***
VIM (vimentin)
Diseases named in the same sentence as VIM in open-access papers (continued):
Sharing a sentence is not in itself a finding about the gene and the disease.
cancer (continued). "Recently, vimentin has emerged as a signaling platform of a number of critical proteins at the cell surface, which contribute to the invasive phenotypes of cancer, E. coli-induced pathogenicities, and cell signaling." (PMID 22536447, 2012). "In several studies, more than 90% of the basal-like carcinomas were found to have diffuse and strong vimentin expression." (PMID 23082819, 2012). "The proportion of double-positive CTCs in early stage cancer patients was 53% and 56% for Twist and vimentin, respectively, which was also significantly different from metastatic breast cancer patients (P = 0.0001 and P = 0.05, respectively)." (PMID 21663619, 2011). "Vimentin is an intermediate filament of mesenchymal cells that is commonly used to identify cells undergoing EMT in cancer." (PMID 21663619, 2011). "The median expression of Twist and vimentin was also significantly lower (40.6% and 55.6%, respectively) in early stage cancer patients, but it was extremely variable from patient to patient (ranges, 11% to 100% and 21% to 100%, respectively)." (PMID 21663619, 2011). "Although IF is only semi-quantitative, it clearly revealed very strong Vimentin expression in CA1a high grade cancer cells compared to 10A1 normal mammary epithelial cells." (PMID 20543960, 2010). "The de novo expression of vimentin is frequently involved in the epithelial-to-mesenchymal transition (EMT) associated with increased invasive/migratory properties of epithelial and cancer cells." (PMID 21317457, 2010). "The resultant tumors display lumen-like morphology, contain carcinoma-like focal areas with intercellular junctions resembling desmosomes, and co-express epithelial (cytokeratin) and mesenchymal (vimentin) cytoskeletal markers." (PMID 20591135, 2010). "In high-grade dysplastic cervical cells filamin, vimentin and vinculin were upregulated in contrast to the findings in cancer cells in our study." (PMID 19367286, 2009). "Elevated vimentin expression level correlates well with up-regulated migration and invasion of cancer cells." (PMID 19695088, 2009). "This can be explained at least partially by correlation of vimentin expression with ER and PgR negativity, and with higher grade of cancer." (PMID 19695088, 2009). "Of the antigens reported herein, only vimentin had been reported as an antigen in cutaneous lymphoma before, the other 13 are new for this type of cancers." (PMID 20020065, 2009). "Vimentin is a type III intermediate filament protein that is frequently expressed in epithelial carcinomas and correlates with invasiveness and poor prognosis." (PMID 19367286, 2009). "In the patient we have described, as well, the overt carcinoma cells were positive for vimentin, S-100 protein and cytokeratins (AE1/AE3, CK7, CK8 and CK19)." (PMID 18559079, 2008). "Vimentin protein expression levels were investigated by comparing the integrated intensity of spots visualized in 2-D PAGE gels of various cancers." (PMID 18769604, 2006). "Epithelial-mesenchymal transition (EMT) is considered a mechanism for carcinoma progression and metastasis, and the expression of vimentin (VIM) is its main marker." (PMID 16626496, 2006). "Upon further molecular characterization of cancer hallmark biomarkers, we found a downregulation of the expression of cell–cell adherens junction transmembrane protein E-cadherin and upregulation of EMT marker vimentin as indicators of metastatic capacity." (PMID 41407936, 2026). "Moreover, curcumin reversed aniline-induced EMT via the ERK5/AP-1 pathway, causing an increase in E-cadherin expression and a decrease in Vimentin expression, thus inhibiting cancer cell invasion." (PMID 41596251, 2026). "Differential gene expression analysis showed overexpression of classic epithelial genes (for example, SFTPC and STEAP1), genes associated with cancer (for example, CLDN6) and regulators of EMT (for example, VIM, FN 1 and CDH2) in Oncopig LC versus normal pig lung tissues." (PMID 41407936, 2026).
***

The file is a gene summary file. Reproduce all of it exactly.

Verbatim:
VIM (vimentin)
Diseases named in the same sentence as VIM in open-access papers (continued):
Sharing a sentence is not in itself a finding about the gene and the disease.
cancer (continued). "Recently, vimentin has emerged as a signaling platform of a number of critical proteins at the cell surface, which contribute to the invasive phenotypes of cancer, E. coli-induced pathogenicities, and cell signaling." (PMID 22536447, 2012). "In several studies, more than 90% of the basal-like carcinomas were found to have diffuse and strong vimentin expression." (PMID 23082819, 2012). "The proportion of double-positive CTCs in early stage cancer patients was 53% and 56% for Twist and vimentin, respectively, which was also significantly different from metastatic breast cancer patients (P = 0.0001 and P = 0.05, respectively)." (PMID 21663619, 2011). "Vimentin is an intermediate filament of mesenchymal cells that is commonly used to identify cells undergoing EMT in cancer." (PMID 21663619, 2011). "The median expression of Twist and vimentin was also significantly lower (40.6% and 55.6%, respectively) in early stage cancer patients, but it was extremely variable from patient to patient (ranges, 11% to 100% and 21% to 100%, respectively)." (PMID 21663619, 2011). "Although IF is only semi-quantitative, it clearly revealed very strong Vimentin expression in CA1a high grade cancer cells compared to 10A1 normal mammary epithelial cells." (PMID 20543960, 2010). "The de novo expression of vimentin is frequently involved in the epithelial-to-mesenchymal transition (EMT) associated with increased invasive/migratory properties of epithelial and cancer cells." (PMID 21317457, 2010). "The resultant tumors display lumen-like morphology, contain carcinoma-like focal areas with intercellular junctions resembling desmosomes, and co-express epithelial (cytokeratin) and mesenchymal (vimentin) cytoskeletal markers." (PMID 20591135, 2010). "In high-grade dysplastic cervical cells filamin, vimentin and vinculin were upregulated in contrast to the findings in cancer cells in our study." (PMID 19367286, 2009). "Elevated vimentin expression level correlates well with up-regulated migration and invasion of cancer cells." (PMID 19695088, 2009). "This can be explained at least partially by correlation of vimentin expression with ER and PgR negativity, and with higher grade of cancer." (PMID 19695088, 2009). "Of the antigens reported herein, only vimentin had been reported as an antigen in cutaneous lymphoma before, the other 13 are new for this type of cancers." (PMID 20020065, 2009). "Vimentin is a type III intermediate filament protein that is frequently expressed in epithelial carcinomas and correlates with invasiveness and poor prognosis." (PMID 19367286, 2009). "In the patient we have described, as well, the overt carcinoma cells were positive for vimentin, S-100 protein and cytokeratins (AE1/AE3, CK7, CK8 and CK19)." (PMID 18559079, 2008). "Vimentin protein expression levels were investigated by comparing the integrated intensity of spots visualized in 2-D PAGE gels of various cancers." (PMID 18769604, 2006). "Epithelial-mesenchymal transition (EMT) is considered a mechanism for carcinoma progression and metastasis, and the expression of vimentin (VIM) is its main marker." (PMID 16626496, 2006). "Upon further molecular characterization of cancer hallmark biomarkers, we found a downregulation of the expression of cell–cell adherens junction transmembrane protein E-cadherin and upregulation of EMT marker vimentin as indicators of metastatic capacity." (PMID 41407936, 2026). "Moreover, curcumin reversed aniline-induced EMT via the ERK5/AP-1 pathway, causing an increase in E-cadherin expression and a decrease in Vimentin expression, thus inhibiting cancer cell invasion." (PMID 41596251, 2026). "Differential gene expression analysis showed overexpression of classic epithelial genes (for example, SFTPC and STEAP1), genes associated with cancer (for example, CLDN6) and regulators of EMT (for example, VIM, FN 1 and CDH2) in Oncopig LC versus normal pig lung tissues." (PMID 41407936, 2026).